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Drug Alcohol Depend. 2010 Jun 1;109(1-3):167-74. doi: 10.1016/j.drugalcdep.2009.12.027. Epub 2010 Feb 11.

Psychometric properties of the contingency management competence scale.

Author information

1
Calhoun Cardiology Center, MC-3944, University of Connecticut School of Medicine, 263 Farmington Avenue, Farmington, CT 06030-3944, United States. Npetry@uchc.edu

Abstract

Contingency management (CM) is an evidence-based treatment, and clinicians are beginning to implement this intervention in practice. However, little research exists on methods for assuring appropriate implementation of CM. This study describes the development and psychometric properties of the 12-item CM Competence Scale (CMCS). Thirty-five therapists from nine community-based clinics participated; following a training period, a randomized trial evaluated the efficacy of CM in cocaine abusing patients. Analyses of the CMCS are based on ratings from 1613 audiotapes of therapist interactions with 78 patients enrolled in the training phase and 103 patients in the randomized phase. Inter-rater reliability from 11 raters and internal consistency of items on the CMCS was good to excellent. Items loaded onto two factors: one contained items specific to discussions of the outcomes of urine testing and reinforcement, and the other contained general items related to use of praise, communication of confidence, empathy, skillfulness, and maintaining session structure, as well as discussions of self-reports of drug use when they occurred. During the training phase in CM delivery, scores on the CMCS rose significantly between earlier and later training sessions, and during the randomized phase, CM sessions were rated more highly than non-CM sessions. Scores on the subscale assessing general items were significantly correlated with indices of the therapeutic alliance and predictive of durations of cocaine abstinence achieved. These data suggest that the CMCS is reliable and valid in assessing delivery of CM and that competence in CM delivery is associated with improved patient outcomes.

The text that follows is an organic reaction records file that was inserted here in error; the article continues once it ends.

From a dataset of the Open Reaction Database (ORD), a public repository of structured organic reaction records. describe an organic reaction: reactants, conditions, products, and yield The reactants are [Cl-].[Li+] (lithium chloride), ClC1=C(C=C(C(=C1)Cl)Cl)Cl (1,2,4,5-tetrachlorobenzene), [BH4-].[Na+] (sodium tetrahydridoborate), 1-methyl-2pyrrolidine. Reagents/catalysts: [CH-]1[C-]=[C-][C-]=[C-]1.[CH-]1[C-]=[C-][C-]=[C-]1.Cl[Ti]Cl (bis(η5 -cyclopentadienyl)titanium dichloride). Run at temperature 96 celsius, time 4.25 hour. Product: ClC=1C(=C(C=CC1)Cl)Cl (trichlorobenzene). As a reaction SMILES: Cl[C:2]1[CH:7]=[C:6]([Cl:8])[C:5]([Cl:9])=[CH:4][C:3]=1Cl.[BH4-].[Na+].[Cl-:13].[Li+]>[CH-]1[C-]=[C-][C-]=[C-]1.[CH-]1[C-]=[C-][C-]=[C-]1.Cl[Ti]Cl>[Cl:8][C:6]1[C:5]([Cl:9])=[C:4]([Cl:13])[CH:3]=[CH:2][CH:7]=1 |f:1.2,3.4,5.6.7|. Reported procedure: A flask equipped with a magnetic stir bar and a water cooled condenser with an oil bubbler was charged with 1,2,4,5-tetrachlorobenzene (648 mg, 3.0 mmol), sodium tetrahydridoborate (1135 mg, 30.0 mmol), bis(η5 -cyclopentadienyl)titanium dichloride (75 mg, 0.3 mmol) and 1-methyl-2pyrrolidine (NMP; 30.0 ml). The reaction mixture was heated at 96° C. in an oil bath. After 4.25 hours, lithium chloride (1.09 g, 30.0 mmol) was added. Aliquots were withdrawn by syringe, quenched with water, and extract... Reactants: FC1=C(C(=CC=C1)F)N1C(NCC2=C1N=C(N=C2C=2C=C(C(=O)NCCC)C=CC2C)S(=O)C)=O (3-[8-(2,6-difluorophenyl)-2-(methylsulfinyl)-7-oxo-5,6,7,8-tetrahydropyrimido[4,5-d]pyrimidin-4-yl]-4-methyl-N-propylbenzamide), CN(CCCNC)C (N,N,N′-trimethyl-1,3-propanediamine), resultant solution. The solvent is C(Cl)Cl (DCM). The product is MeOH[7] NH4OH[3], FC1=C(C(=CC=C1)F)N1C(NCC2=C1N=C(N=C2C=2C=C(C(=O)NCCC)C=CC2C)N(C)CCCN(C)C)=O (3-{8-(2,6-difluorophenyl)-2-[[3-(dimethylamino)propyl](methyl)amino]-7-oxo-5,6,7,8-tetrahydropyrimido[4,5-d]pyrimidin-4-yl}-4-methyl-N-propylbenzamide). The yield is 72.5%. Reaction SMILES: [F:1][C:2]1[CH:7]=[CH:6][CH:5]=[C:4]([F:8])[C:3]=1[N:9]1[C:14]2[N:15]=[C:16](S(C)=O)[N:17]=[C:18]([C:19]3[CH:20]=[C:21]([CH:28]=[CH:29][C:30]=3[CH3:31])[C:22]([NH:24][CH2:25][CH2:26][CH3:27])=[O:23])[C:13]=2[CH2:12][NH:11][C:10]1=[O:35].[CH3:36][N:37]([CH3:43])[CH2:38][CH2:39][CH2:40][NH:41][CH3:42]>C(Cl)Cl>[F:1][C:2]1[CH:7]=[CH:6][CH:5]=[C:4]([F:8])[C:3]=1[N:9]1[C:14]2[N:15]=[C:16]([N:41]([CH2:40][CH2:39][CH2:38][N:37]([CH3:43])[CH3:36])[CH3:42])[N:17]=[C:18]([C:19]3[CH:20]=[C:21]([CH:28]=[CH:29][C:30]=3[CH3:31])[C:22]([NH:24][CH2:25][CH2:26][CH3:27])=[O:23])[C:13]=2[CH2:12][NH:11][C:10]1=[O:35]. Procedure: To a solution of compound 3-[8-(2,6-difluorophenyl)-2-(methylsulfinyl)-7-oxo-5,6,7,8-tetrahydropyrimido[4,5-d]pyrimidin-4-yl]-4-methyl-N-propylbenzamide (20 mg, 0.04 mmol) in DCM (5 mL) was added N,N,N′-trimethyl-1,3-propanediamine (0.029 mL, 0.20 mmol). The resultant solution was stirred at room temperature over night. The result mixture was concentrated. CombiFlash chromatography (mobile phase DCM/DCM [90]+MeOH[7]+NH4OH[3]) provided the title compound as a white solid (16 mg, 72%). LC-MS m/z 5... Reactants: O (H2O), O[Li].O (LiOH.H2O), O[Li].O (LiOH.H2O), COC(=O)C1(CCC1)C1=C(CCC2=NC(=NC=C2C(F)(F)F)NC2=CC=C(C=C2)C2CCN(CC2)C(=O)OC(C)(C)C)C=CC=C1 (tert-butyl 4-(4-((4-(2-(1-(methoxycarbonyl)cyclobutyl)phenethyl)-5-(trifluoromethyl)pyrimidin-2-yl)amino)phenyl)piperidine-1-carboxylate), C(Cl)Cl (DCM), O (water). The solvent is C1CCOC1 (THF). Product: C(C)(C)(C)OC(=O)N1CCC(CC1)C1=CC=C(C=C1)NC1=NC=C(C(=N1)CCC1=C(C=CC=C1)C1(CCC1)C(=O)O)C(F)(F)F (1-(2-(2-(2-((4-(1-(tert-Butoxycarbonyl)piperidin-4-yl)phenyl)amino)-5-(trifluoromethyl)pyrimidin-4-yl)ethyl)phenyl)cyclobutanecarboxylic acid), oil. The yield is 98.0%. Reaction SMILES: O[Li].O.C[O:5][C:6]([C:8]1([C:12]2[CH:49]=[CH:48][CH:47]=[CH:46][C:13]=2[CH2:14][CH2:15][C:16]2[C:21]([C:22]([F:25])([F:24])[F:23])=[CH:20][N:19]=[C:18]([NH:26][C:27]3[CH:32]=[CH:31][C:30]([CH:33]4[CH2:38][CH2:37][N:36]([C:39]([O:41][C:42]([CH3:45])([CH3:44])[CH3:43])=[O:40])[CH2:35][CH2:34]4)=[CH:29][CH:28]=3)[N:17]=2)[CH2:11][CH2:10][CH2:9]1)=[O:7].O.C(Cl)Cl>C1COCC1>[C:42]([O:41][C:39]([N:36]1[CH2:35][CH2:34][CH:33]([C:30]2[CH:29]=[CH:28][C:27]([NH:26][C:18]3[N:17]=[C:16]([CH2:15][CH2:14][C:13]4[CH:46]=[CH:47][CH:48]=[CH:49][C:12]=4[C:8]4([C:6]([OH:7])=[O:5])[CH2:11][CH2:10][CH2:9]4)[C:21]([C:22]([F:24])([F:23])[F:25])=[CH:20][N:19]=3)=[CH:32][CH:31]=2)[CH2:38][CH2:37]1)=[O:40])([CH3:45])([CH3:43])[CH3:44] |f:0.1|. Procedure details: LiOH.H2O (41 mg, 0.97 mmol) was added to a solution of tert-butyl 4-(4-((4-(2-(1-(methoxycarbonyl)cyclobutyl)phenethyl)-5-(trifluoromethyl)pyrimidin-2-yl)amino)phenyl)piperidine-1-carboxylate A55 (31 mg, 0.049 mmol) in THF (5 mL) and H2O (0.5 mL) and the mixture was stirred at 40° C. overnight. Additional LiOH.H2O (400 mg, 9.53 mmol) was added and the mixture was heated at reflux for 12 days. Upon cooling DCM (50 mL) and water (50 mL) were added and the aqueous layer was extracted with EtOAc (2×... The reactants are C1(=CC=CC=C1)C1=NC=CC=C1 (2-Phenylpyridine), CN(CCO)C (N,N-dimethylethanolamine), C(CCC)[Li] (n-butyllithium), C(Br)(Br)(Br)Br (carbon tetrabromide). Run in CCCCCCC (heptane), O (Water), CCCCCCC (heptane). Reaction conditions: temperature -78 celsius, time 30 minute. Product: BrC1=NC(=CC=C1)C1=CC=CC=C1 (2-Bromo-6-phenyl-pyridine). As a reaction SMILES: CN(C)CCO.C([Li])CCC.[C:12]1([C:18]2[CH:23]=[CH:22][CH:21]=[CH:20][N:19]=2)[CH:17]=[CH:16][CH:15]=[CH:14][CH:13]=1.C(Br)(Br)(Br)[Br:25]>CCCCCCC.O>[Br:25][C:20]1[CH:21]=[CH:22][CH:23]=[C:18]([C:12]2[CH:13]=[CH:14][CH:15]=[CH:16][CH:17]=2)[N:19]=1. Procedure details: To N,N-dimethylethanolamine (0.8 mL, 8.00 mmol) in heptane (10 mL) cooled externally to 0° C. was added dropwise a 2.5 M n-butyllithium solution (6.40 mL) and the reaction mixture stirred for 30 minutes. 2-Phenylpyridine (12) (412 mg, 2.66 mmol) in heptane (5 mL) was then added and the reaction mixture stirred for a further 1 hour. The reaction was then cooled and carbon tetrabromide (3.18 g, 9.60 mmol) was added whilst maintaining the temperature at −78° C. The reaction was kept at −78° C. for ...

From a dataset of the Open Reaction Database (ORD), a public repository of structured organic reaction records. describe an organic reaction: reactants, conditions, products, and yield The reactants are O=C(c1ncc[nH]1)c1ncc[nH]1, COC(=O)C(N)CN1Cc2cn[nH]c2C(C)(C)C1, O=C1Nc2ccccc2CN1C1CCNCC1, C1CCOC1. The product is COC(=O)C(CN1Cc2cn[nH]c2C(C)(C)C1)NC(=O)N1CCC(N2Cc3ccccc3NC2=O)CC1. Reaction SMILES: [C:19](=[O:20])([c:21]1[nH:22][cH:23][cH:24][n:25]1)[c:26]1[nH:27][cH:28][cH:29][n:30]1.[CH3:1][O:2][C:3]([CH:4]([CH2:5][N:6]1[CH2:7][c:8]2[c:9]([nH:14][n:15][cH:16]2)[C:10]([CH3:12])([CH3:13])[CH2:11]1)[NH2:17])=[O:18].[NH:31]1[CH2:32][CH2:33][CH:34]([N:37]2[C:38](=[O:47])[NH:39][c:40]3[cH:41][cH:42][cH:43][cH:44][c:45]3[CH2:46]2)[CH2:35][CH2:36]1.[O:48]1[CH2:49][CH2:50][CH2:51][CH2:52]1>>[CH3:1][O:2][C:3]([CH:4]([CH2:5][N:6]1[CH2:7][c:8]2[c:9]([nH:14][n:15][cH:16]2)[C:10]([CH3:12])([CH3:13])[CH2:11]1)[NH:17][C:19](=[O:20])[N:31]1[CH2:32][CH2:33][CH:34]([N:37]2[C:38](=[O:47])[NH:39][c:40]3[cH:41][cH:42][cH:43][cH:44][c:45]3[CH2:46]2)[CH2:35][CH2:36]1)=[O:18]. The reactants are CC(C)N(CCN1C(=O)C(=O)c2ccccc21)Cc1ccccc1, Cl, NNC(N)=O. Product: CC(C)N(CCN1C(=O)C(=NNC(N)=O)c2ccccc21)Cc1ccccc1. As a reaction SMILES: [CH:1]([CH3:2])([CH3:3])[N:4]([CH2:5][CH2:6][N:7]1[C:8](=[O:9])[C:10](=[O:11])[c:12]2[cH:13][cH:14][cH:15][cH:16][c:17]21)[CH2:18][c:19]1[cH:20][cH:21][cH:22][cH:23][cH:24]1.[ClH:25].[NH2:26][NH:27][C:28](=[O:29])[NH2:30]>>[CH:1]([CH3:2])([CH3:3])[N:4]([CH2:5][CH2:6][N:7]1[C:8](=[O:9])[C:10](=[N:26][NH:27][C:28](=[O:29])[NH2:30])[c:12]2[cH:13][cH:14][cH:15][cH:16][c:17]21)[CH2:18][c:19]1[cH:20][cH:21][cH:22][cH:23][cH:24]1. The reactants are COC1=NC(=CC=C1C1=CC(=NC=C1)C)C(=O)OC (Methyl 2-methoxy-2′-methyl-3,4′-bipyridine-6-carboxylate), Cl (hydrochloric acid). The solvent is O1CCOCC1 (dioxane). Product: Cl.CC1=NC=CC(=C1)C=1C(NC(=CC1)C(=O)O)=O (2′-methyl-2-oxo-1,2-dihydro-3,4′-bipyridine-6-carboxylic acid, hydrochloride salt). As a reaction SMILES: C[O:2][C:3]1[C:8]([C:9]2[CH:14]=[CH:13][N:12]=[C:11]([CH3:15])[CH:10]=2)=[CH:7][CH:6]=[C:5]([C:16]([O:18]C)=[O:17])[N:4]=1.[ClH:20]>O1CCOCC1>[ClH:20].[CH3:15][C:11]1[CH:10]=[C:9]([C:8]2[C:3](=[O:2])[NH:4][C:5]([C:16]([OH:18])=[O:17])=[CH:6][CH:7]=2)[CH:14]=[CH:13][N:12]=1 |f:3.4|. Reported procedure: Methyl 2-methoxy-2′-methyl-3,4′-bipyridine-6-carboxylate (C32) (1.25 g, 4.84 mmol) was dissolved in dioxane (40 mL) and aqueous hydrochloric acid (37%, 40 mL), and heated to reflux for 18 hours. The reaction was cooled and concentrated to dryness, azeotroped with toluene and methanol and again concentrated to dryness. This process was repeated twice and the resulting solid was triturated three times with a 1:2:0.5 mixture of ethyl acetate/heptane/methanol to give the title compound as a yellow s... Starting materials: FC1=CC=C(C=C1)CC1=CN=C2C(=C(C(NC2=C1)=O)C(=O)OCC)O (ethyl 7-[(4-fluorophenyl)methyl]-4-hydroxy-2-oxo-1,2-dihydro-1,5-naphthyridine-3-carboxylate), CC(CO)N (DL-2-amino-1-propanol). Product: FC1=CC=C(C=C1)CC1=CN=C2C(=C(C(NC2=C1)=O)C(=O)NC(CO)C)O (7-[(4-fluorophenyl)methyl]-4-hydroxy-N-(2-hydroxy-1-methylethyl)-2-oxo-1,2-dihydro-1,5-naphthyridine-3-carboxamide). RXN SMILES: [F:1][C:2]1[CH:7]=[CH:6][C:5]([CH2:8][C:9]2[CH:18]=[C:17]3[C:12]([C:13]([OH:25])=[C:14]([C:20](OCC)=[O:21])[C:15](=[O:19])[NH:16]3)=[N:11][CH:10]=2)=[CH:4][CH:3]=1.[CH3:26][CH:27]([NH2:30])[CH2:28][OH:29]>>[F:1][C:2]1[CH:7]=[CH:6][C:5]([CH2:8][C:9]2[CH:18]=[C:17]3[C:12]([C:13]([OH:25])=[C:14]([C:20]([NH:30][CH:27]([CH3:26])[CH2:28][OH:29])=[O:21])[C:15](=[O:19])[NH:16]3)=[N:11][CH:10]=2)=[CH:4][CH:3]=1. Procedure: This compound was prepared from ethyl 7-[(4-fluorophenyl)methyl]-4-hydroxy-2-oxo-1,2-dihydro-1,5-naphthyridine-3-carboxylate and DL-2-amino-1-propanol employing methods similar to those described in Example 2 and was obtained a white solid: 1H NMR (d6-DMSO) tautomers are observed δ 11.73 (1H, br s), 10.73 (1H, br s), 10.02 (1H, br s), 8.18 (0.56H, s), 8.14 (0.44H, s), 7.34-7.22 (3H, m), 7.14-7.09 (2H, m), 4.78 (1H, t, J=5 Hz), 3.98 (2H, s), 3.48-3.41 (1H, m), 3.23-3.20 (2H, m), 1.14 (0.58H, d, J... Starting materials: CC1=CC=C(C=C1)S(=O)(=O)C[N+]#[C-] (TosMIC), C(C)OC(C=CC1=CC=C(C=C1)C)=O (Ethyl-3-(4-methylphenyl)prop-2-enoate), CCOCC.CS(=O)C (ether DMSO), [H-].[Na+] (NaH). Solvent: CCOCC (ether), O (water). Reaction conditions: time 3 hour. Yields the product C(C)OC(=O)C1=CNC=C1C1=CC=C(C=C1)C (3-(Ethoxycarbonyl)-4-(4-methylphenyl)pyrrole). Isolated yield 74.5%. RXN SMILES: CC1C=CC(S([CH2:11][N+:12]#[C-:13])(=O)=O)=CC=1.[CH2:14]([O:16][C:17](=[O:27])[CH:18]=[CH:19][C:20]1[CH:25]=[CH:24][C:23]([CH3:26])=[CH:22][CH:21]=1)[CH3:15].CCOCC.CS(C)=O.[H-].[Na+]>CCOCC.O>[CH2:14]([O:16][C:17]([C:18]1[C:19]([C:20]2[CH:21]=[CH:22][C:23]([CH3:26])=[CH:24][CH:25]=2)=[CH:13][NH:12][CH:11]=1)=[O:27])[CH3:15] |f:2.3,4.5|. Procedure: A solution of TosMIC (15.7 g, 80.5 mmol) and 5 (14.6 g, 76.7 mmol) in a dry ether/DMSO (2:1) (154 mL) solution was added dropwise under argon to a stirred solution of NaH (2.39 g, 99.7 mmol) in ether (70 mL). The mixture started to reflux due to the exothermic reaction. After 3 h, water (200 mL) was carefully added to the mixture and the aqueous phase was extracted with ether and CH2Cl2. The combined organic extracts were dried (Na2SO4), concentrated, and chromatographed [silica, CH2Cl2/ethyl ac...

PMID:
20149950
PMCID:
PMC2875270
DOI:
10.1016/j.drugalcdep.2009.12.027
[Indexed for MEDLINE]
Free PMC Article

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